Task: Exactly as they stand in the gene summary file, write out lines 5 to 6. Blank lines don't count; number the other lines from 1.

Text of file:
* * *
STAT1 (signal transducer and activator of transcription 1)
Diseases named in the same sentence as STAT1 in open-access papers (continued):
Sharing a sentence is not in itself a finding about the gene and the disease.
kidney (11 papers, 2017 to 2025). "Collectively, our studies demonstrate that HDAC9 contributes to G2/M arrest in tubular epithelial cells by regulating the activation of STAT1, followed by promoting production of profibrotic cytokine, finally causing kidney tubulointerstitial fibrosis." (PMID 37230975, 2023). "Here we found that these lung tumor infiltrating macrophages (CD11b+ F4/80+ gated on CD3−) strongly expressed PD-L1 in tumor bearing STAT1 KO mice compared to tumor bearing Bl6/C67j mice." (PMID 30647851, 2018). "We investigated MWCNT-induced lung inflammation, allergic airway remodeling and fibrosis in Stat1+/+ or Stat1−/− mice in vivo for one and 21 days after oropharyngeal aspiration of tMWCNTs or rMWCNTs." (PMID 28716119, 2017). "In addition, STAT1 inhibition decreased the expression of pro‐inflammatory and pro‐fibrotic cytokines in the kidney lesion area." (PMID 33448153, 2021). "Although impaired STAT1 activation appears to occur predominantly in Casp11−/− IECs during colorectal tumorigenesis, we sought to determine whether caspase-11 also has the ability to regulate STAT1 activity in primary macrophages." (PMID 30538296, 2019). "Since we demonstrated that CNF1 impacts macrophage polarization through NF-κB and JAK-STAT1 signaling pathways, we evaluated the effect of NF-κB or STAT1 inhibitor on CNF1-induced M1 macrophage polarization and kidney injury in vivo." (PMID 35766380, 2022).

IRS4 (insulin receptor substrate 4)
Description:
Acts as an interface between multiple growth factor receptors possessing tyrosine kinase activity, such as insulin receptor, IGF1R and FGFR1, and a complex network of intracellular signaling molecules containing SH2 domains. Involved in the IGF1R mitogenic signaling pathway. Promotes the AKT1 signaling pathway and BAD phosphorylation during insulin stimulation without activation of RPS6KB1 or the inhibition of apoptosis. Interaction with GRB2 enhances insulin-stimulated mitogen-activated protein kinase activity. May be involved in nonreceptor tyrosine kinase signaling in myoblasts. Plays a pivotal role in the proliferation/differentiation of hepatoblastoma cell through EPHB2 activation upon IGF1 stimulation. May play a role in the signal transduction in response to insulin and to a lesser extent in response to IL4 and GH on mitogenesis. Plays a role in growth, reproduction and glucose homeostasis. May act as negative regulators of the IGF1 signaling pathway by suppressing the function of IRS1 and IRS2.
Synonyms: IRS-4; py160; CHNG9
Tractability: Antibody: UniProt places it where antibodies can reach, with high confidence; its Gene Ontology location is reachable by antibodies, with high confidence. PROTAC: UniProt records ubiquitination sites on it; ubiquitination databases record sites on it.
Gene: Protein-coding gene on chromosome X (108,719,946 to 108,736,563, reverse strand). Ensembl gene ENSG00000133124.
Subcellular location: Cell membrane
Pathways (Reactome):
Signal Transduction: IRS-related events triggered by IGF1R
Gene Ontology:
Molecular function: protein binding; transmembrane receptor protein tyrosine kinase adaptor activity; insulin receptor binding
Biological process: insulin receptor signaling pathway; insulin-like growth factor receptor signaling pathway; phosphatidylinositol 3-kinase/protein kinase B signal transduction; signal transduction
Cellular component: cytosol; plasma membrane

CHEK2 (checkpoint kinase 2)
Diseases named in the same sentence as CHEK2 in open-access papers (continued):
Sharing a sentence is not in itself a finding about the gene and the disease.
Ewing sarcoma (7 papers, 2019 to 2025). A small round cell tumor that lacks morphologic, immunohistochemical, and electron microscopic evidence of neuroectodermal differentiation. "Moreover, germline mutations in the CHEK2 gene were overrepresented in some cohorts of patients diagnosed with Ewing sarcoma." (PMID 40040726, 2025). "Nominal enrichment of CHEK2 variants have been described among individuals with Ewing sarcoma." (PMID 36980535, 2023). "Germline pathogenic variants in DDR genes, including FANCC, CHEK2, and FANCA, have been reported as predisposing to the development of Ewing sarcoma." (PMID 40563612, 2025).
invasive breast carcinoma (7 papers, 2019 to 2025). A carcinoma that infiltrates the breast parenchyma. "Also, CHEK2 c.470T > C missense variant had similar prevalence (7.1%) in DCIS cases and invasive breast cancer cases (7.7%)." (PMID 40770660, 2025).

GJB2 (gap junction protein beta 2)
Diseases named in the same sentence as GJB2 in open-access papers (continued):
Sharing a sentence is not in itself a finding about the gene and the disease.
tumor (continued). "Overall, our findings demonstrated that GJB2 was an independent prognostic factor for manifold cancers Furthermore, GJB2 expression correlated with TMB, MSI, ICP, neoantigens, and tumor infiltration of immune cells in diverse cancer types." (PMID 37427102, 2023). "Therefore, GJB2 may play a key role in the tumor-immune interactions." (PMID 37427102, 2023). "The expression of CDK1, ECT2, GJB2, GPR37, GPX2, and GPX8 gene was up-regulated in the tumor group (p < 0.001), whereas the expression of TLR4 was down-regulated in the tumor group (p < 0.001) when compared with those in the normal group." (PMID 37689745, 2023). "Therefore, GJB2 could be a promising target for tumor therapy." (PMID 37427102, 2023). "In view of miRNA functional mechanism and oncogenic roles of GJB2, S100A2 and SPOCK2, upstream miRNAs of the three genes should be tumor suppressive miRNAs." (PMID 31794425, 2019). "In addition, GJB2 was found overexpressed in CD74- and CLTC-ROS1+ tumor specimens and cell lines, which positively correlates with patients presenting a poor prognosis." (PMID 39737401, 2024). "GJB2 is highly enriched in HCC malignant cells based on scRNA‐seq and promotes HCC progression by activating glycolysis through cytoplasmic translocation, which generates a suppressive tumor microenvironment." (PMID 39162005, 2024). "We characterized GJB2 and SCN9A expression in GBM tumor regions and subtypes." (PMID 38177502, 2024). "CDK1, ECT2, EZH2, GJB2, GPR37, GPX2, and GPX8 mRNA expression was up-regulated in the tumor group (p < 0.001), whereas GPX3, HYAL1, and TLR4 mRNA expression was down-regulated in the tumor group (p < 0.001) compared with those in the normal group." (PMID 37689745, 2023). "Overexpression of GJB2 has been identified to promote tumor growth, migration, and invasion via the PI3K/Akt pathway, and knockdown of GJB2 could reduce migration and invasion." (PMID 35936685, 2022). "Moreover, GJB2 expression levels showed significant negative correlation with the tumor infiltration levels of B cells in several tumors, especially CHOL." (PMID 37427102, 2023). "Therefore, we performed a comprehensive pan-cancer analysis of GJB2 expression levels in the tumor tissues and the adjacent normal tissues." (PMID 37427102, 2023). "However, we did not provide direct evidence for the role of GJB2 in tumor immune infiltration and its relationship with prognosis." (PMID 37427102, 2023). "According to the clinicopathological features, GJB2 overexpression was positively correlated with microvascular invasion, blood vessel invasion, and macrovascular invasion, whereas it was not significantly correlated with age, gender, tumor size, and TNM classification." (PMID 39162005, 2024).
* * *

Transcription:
IRS4 (insulin receptor substrate 4)
Description: